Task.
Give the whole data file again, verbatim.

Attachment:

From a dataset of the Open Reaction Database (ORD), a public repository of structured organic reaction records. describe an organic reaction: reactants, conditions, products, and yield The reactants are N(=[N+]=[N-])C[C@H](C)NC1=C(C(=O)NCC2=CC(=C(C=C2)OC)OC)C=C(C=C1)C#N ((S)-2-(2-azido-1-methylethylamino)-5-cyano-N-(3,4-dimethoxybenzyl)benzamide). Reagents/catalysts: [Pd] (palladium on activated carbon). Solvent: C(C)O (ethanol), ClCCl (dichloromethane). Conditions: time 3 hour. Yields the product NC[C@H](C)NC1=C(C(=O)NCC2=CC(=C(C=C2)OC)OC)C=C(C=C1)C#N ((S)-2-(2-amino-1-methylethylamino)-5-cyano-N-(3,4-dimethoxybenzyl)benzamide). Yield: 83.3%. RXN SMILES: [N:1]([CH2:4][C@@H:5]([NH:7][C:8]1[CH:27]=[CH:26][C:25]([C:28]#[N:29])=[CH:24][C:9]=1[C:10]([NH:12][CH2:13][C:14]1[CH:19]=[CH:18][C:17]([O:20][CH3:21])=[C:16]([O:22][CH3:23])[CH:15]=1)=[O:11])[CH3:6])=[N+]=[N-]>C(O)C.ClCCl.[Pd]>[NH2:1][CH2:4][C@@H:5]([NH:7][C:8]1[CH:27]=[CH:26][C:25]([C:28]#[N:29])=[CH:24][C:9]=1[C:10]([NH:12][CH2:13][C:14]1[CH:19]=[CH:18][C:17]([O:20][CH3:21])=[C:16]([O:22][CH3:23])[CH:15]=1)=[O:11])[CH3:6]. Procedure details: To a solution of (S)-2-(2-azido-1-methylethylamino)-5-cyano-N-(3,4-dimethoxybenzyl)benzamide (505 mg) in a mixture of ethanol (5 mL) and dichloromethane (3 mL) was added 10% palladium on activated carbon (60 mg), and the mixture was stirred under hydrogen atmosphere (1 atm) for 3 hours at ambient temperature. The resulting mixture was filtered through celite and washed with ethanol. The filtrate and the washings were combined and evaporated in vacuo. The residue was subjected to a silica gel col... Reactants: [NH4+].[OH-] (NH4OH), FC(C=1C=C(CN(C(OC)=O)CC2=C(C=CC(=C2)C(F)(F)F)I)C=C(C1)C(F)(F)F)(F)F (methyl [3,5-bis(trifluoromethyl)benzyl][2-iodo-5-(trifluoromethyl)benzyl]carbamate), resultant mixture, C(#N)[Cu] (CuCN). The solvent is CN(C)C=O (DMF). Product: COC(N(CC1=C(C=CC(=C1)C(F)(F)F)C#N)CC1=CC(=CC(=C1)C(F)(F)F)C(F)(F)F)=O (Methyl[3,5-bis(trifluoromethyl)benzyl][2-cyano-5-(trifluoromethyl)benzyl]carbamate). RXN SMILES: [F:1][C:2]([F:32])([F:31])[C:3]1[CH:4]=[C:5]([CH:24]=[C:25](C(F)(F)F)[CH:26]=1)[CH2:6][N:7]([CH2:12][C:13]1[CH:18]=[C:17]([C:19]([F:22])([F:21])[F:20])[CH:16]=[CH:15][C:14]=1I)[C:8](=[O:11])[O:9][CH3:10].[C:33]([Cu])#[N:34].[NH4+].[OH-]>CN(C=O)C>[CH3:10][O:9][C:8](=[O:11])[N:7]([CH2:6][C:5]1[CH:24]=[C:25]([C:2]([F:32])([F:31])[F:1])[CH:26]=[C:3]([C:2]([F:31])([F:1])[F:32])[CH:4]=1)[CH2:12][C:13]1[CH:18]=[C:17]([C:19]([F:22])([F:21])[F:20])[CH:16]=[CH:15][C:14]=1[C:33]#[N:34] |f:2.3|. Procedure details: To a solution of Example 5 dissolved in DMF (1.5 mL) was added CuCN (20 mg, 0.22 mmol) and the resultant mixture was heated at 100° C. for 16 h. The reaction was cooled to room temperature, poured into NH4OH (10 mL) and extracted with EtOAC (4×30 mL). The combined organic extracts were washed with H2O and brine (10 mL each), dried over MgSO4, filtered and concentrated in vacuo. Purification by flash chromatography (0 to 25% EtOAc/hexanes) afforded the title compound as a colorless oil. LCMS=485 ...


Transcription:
From a dataset of the Open Reaction Database (ORD), a public repository of structured organic reaction records. describe an organic reaction: reactants, conditions, products, and yield The reactants are N(=[N+]=[N-])C[C@H](C)NC1=C(C(=O)NCC2=CC(=C(C=C2)OC)OC)C=C(C=C1)C#N ((S)-2-(2-azido-1-methylethylamino)-5-cyano-N-(3,4-dimethoxybenzyl)benzamide). Reagents/catalysts: [Pd] (palladium on activated carbon). Solvent: C(C)O (ethanol), ClCCl (dichloromethane). Conditions: time 3 hour. Yields the product NC[C@H](C)NC1=C(C(=O)NCC2=CC(=C(C=C2)OC)OC)C=C(C=C1)C#N ((S)-2-(2-amino-1-methylethylamino)-5-cyano-N-(3,4-dimethoxybenzyl)benzamide). Yield: 83.3%. RXN SMILES: [N:1]([CH2:4][C@@H:5]([NH:7][C:8]1[CH:27]=[CH:26][C:25]([C:28]#[N:29])=[CH:24][C:9]=1[C:10]([NH:12][CH2:13][C:14]1[CH:19]=[CH:18][C:17]([O:20][CH3:21])=[C:16]([O:22][CH3:23])[CH:15]=1)=[O:11])[CH3:6])=[N+]=[N-]>C(O)C.ClCCl.[Pd]>[NH2:1][CH2:4][C@@H:5]([NH:7][C:8]1[CH:27]=[CH:26][C:25]([C:28]#[N:29])=[CH:24][C:9]=1[C:10]([NH:12][CH2:13][C:14]1[CH:19]=[CH:18][C:17]([O:20][CH3:21])=[C:16]([O:22][CH3:23])[CH:15]=1)=[O:11])[CH3:6]. Procedure details: To a solution of (S)-2-(2-azido-1-methylethylamino)-5-cyano-N-(3,4-dimethoxybenzyl)benzamide (505 mg) in a mixture of ethanol (5 mL) and dichloromethane (3 mL) was added 10% palladium on activated carbon (60 mg), and the mixture was stirred under hydrogen atmosphere (1 atm) for 3 hours at ambient temperature. The resulting mixture was filtered through celite and washed with ethanol. The filtrate and the washings were combined and evaporated in vacuo. The residue was subjected to a silica gel col... Reactants: [NH4+].[OH-] (NH4OH), FC(C=1C=C(CN(C(OC)=O)CC2=C(C=CC(=C2)C(F)(F)F)I)C=C(C1)C(F)(F)F)(F)F (methyl [3,5-bis(trifluoromethyl)benzyl][2-iodo-5-(trifluoromethyl)benzyl]carbamate), resultant mixture, C(#N)[Cu] (CuCN). The solvent is CN(C)C=O (DMF). Product: COC(N(CC1=C(C=CC(=C1)C(F)(F)F)C#N)CC1=CC(=CC(=C1)C(F)(F)F)C(F)(F)F)=O (Methyl[3,5-bis(trifluoromethyl)benzyl][2-cyano-5-(trifluoromethyl)benzyl]carbamate). RXN SMILES: [F:1][C:2]([F:32])([F:31])[C:3]1[CH:4]=[C:5]([CH:24]=[C:25](C(F)(F)F)[CH:26]=1)[CH2:6][N:7]([CH2:12][C:13]1[CH:18]=[C:17]([C:19]([F:22])([F:21])[F:20])[CH:16]=[CH:15][C:14]=1I)[C:8](=[O:11])[O:9][CH3:10].[C:33]([Cu])#[N:34].[NH4+].[OH-]>CN(C=O)C>[CH3:10][O:9][C:8](=[O:11])[N:7]([CH2:6][C:5]1[CH:24]=[C:25]([C:2]([F:32])([F:31])[F:1])[CH:26]=[C:3]([C:2]([F:31])([F:1])[F:32])[CH:4]=1)[CH2:12][C:13]1[CH:18]=[C:17]([C:19]([F:22])([F:21])[F:20])[CH:16]=[CH:15][C:14]=1[C:33]#[N:34] |f:2.3|. Procedure details: To a solution of Example 5 dissolved in DMF (1.5 mL) was added CuCN (20 mg, 0.22 mmol) and the resultant mixture was heated at 100° C. for 16 h. The reaction was cooled to room temperature, poured into NH4OH (10 mL) and extracted with EtOAC (4×30 mL). The combined organic extracts were washed with H2O and brine (10 mL each), dried over MgSO4, filtered and concentrated in vacuo. Purification by flash chromatography (0 to 25% EtOAc/hexanes) afforded the title compound as a colorless oil. LCMS=485 ...